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George Bird: Interesting Connection to Andrew Wyeth

When researching the early life of Massachusetts industrialist George Bird an amazing connection to artist Andrew Wyeth was discovered, as well as an odd coincidence. Perhaps it is a little weird to think that two men, born about 150 years apart, could have a famous place and an oddball fact in common and yet they do.

The Olson House, Cushing, Maine. (Courtesy of R. John Smith)

Francis William Bird’s biography, notes that when his father, George was orphaned as a boy, he was sent to live with his maternal grandparents, Alexander and Mercy (Bartlett) Hathorn. Records indicate Alexander arrived in Maine from Salem, Massachusetts in 1743 with his father William and either his uncle or brother Samuel. Each man was granted a 100-acre plot of land (lots #59, 60 and 61) in the Plantation of Lower Saint George, now Cushing Maine from Samuel Waldo. When William wrote his will in 1755, he only notes his wife Jean, son Alexander and granddaughter Jane Bird.  What happened to brother/uncle Samuel is unknown. If he was a son of William, he is not mentioned in his will may indicate he had died. It is not known if Samuel remained in Maine or returned to Salem, if was married or had children or when he died, as he did not leave a will. Vital records from Salem do not mention this branch of the Hathorn family. The baptisms of Col John Hathorn’s sons William (1686) and Samuel (1690) are in Salem’s records, but not a marriage for either of these sons or the births of their children. However the 1737 marriage of Alexander Hathorn to Mercy Bartlett is recorded in Boston. Soon after the Hathorn men arrived in Maine they each built a log cabin to house their families, around 1780, Alexander’s son Samuel razed one of the cabins and built a frame house, which was enlarged by future Hathorn generations. Today that house is owned by the Farnsworth Art Museum and is known as the Olson House.  The house was the subject of many paintings and studies done by Andrew Wyeth between the years 1939 and 1968, perhaps the most famous painting of the house is Christina’s World.

Marriage Announcement of George Bird to Martha Newell.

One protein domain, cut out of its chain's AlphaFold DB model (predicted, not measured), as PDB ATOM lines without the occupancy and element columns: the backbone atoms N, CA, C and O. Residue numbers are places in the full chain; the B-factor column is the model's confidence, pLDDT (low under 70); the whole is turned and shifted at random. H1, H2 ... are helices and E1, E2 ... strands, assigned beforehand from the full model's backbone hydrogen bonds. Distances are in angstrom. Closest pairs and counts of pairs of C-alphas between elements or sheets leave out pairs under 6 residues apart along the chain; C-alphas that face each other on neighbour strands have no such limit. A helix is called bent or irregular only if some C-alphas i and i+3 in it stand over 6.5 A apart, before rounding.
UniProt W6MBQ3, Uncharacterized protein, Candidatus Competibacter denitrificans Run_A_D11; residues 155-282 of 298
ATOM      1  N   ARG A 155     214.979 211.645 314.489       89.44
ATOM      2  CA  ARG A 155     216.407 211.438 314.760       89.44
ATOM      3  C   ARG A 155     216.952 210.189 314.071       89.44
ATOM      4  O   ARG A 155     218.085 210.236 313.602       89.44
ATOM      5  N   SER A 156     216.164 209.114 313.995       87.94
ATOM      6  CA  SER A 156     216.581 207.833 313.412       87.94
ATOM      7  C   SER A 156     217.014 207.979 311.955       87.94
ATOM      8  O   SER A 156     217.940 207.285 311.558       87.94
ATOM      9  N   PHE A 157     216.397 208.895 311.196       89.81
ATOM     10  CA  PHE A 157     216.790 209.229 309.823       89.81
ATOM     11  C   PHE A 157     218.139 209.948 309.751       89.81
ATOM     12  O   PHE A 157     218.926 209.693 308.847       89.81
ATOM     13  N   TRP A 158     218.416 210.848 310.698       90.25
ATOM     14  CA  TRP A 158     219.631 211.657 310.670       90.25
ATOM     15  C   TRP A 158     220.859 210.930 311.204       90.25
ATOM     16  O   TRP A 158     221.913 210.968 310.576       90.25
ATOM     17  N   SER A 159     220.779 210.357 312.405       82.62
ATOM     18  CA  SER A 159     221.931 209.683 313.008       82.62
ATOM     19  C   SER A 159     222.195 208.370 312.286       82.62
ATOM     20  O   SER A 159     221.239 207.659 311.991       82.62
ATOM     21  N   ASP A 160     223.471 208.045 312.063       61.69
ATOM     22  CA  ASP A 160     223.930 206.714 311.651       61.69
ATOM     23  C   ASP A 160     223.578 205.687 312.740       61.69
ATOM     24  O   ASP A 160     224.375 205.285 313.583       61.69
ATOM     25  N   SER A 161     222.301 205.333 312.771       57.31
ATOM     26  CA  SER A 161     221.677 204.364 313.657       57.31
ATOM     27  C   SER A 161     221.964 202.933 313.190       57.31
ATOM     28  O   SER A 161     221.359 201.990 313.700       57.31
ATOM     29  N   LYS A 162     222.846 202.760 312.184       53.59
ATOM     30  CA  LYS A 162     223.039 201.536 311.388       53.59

Andrew Newell Wyeth, was born in Chadds Ford, PA in 1917. He was the youngest of five children born to illustrator Newell Convers “NC” Wyeth and his wife Carolyn Bockius. Being a sickly child, Andrew was home schooled by his father, who not only taught him general educational studies, but also was his art teacher. It is said Andrew was a draftsman before he could read. The Wyeth family began summering in Mid-Coast Maine when Andrew was just a boy. It was in Maine, where Andrew met his wife Betsy James, whom he married in 1940. She had been coming to Cushing, Maine ever since she was a little girl. Betsy (James) Wyeth had known the Olsen family for years, as her summer home was nearby, and it was she who introduced her husband to the family on their first date. This meeting started a thirty-year friendship between Andrew and the Olson family. The Olson family were direct descendants of Samuel Hathorn, as their mother was Kate Hathorn. Over the years the Olsons allowed Andrew to maintain a studio in their home, and ultimately, the house and the family became the subject for over 300 pieces of art. In researching Andrew Wyeth, his middle name and his father’s first name of Newell jumped out, as well as the fact that NC Wyeth and his father were both born in Needham, Massachusetts. George Bird married into the Newell family of Needham. This turns out to be just an odd coincidence, as the Wyeth family does not seem to have any Newell ancestors and the family was originally from Cambridge, Massachusetts.

In 2017, to honor Andrew Wyeth, the US Postal Service issued a Christina’s World stamp.

George Bird lived with his grandparents, he most definitely would have had visited the Olson house many times as a little boy. It is also possible this is the house he lived in with his grandparents. Often parents gave the family farm to their eldest son in exchange for life care. Alexander Hathorn does not appear to have left a will, which could give credence to this notion, however, the 1790 census indicates Alexander and his son Samuel did not live near one another. One thing is for sure, the Olson House on Hathorn Point in Cushing Maine is tied to George Bird of East Walpole/South Dedham, Massachusetts.

To view original, link to MOMA – Christina’s World: https://www.moma.org/collection/works/78455

Go to George Bird Exhibit main page –>

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Sources:

“The Olson House,” Farnsworth Art Museum. farnsworthmuseum.org, (Rockland, ME: Farnsworth Art Museum) 2021

“A Brief History of the Hathorn/Olson House,” maine.gov. (Maine, 2020)

“Michael Komanecky, Wyeth” Andrew Wyeth/Olsen House Interview. American Masters Digital Archive (WNET). Oct. 2, 2017. Accessed 25 Jun 2021. pbs.org/wnet/americanmasters/archive/interviews/946.

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